The first in-person summit since the coronavirus pandemic began will address the global economic recovery, rising energy costs and supply chain problems. The weekend talks are set to be accompanied by large protests.
Ahead of an in-person meeting of finance ministers in Rome — with health ministers joining via video link — the delegates announced the creation of a task force to better fight the pandemic and kickstart the economic recovery.
"To help advance toward the global goals of vaccinating at least 40% of the population in all countries by the end of 2021 and 70% by mid-2022 ... we will take steps to help boost the supply of vaccines and essential medical products and inputs in developing countries and remove relevant supply and financing constraints," the G20 ministers said in a communique.
German Finance Minister and possible next chancellor Olaf Scholz said the pandemic was a "global crisis that also requires global answers,” while his French counterpart Bruno Le Maire warned that the increasing vaccine divergence between developing and developed countries was "a major strategic risk for the rest of the world."
Kristalina Georgieva, head of the International Monetary Fund, warned that efforts to speed vaccinations to 70% of the world's population were short of $20 billion (€17.3 billion).
G20 summit: DW's Alexandra von Nahmen in Rome
Main G20 summit starts Saturday
Friday's gathering of finance and health ministers comes a day ahead of the leaders' summit set for October 30-31.
The G20 bloc, including countries like the United States, China, India and Germany, accounts for about 60% of the world's population and over 80% of global economic output.
The summit is the leaders' first face-to-face meeting in two years. But to the disappointment of the host Italy, the leaders of China, Japan, Mexico, Russia and Saudi Arabia have declined to attend the meeting.
Still, Chinese President Xi Jinping and Russian President Vladimir Putin are expected to follow the discussions via a video link.
What else is on the G20 agenda?
As well as the pandemic and its consequences, the ministers are expected to discuss efforts to speed up the global economic recovery, address soaring energy prices and supply chain snarls, which have affected a number of key industries worldwide.
UN Secretary-General Antonio Guterres, who is in Rome for the talks, challenged G20 leaders to overcome "dangerous levels of mistrust" between developed and developing nations to try to avoid "climate catastrophe."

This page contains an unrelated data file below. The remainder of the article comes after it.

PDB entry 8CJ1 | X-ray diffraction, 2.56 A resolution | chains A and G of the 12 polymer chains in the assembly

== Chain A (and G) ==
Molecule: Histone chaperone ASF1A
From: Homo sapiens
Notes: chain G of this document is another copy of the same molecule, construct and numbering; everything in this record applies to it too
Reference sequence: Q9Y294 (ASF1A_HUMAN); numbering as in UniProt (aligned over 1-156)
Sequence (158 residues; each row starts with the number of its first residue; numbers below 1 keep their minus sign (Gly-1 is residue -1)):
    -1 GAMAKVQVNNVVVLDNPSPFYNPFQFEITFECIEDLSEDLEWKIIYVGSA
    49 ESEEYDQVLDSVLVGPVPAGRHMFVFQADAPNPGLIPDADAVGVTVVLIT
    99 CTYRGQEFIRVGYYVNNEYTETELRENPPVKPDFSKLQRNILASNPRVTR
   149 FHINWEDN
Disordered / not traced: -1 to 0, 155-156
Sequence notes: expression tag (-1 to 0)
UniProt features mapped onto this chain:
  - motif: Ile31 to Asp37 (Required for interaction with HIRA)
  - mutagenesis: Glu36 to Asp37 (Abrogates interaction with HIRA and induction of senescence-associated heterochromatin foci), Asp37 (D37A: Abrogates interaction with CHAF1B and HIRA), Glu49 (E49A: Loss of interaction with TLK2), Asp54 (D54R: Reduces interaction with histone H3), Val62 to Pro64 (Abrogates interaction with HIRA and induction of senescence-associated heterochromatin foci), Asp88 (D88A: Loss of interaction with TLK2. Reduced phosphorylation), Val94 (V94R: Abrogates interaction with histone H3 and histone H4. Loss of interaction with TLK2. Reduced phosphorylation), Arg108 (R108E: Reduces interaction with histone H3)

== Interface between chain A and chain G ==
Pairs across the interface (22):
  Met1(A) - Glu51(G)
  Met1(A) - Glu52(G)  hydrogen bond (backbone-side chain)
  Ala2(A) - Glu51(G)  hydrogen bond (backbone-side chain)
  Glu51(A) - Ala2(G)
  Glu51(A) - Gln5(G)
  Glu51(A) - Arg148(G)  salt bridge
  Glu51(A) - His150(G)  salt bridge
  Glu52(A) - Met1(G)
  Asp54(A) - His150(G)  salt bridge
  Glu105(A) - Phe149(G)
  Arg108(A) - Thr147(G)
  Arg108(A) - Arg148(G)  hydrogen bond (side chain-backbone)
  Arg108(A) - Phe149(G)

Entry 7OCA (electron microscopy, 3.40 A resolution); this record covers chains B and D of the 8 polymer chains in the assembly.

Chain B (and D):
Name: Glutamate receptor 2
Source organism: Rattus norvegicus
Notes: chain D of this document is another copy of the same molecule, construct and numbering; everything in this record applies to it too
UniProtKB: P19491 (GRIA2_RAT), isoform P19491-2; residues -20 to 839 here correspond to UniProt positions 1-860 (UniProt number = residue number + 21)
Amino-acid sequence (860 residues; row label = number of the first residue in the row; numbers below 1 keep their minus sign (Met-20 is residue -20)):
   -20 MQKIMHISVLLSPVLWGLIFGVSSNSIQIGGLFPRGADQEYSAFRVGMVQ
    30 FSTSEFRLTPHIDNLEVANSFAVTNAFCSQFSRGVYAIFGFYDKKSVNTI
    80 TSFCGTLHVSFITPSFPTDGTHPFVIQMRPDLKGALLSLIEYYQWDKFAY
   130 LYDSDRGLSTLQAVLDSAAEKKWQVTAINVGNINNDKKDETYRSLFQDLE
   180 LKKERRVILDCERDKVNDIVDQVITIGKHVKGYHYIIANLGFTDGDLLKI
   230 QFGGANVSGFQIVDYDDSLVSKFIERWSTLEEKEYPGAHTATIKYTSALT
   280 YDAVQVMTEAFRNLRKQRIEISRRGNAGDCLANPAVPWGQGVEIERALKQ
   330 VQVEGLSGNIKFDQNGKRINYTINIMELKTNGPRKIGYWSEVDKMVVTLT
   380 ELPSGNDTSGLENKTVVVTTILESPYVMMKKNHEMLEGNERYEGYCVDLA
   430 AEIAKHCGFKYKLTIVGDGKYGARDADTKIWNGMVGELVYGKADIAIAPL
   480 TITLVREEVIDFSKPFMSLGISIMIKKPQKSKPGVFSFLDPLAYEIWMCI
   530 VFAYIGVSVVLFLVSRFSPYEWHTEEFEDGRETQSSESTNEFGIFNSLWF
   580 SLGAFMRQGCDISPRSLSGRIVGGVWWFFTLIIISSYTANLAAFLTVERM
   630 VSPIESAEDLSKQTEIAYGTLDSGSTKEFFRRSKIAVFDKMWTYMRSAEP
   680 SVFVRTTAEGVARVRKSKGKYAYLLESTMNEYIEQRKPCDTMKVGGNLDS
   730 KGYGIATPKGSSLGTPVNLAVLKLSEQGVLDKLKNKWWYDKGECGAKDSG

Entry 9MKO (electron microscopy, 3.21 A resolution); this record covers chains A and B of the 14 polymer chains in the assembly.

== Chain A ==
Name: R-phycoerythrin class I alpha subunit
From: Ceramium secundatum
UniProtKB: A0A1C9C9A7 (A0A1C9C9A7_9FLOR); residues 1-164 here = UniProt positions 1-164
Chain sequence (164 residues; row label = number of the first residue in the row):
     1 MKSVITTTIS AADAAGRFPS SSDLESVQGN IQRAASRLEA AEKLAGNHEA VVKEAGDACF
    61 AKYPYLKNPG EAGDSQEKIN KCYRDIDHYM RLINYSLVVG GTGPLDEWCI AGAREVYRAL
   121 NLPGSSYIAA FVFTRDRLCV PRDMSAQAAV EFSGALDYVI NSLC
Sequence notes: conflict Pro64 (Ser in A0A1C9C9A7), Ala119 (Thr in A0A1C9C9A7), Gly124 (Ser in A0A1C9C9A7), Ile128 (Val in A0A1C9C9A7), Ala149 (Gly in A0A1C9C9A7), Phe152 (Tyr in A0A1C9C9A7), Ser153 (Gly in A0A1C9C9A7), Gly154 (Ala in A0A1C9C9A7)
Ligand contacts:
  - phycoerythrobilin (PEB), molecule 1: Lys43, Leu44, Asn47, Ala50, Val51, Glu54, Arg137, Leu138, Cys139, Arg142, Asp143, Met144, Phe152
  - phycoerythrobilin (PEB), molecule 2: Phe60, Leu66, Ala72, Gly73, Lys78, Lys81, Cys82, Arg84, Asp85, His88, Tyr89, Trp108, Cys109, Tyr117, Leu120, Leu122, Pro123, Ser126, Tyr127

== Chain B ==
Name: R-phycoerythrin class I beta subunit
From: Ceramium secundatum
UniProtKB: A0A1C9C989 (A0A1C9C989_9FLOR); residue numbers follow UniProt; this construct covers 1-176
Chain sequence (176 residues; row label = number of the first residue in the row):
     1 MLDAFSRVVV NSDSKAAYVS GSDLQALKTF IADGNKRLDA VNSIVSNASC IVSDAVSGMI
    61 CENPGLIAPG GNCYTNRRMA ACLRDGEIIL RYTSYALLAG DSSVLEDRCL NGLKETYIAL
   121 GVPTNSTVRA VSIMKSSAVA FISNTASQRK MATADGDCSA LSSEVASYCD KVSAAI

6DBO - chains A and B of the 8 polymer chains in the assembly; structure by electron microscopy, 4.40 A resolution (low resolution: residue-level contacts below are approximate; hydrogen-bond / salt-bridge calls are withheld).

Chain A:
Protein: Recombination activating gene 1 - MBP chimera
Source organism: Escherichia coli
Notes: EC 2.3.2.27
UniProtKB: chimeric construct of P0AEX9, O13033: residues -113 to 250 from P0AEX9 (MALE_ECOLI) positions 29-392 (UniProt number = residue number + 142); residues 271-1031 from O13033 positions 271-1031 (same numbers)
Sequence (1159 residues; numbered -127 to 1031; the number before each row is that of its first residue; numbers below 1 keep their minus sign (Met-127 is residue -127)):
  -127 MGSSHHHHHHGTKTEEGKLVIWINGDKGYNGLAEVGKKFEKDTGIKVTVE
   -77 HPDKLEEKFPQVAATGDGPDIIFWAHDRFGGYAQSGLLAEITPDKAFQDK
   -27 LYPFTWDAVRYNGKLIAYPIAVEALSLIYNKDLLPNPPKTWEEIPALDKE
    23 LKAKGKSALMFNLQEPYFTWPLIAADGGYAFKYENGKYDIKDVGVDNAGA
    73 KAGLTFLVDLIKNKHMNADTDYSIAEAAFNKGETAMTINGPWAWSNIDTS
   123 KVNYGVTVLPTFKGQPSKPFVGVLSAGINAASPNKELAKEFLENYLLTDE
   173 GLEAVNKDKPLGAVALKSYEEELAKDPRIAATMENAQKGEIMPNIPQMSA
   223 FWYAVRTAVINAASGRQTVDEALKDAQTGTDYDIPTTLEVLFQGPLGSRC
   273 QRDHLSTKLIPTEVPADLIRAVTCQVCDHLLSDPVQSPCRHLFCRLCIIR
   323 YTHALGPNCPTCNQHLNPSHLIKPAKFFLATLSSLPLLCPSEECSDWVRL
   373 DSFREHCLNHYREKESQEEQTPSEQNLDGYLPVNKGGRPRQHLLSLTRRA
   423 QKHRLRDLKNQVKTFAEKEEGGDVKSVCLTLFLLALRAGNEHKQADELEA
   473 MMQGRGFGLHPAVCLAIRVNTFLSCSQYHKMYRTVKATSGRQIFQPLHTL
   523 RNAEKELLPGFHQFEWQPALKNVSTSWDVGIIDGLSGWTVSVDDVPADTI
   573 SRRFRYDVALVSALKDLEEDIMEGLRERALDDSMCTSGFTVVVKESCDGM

Michael Mwenda, Executive Director of the Pan African Climate Justice Alliance, told DW on Friday it was "vital" for wealthy nations to "allocate sufficient resources ... to enable communities [in Africa] to build resilience to climate change and then adapt to its impacts."
"It's not that there is no money to address the climate crisis," Mwenda said. "Look at what happened with COVID-19. Because it was affecting industrialized countries, within a record time, they were able to to provide massive resources for vaccine development and even reconstruction."
Ahead of the summit, Women Political Leaders, a global network of female political leaders, released a statement calling on the G20 leaders to ensure the safety and security of Afghan women leaders.
"Afghan women politicians are not only being sidelined from participation, they are also suffering threats and violence," it said.
The body stressed that the G20 should set up a mechanism to monitor the situation of women's rights in the conflict-stricken nation and hold the Taliban responsible and accountable.
Protests planned in Rome
Protesters have planned multiple rallies in Rome for the time of the G20 meetings. A demonstration is taking place on Friday of mainly young students.
DW reporter Marina Strauss, who is in Rome, said that the students she spoke to want the G20 leaders to finally step up climate action and have more ambitious goals.
She added that Friday's march is just a kick-off for the much bigger protests planned for Saturday.
A protest by the Rifondazione Comunista communist party is scheduled for early Saturday afternoon and shortly afterward, a march including climate initiative Fridays for Future and trade unions is to take place. About 10,000 participants are expected. Authorities have stepped up security in the city.
G20 in Rome: DW's Marina Strauss from pre-summit protests
The arrangements include a large police presence with additional reinforcements from the military. The Interior Ministry has said between 5,000 and 6,000 police along with some 500 soldiers will be deployed to ensure security.
Large parts of the district surrounding the congress center that will host the summit are being cordoned off from Friday and no one will be allowed to enter without special permission.
Airspace will be closed over Rome and border controls will be enhanced to try to keep away potential troublemakers.
DW reporter Strauss said that Italy wants to avoid the protests from getting out of hand.
In 2001, as the G8 summit in Genoa was taking place, anti-globalization protester 23-year-old Italian student Carlo Giuliani was shot dead by a police officer during a street fight.
That incident is still vivid in Italy, explaining the massive security precautions put in place this time around, said Strauss.